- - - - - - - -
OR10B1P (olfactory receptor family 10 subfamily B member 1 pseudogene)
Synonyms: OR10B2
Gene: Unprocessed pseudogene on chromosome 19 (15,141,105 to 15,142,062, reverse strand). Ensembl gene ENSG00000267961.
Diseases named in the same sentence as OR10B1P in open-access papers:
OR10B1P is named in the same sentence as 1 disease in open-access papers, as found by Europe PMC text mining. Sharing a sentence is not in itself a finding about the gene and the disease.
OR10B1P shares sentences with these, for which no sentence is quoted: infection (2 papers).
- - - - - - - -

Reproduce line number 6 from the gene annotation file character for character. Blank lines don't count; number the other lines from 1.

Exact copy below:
OR10B1P shares sentences with these, for which no sentence is quoted: infection (2 papers).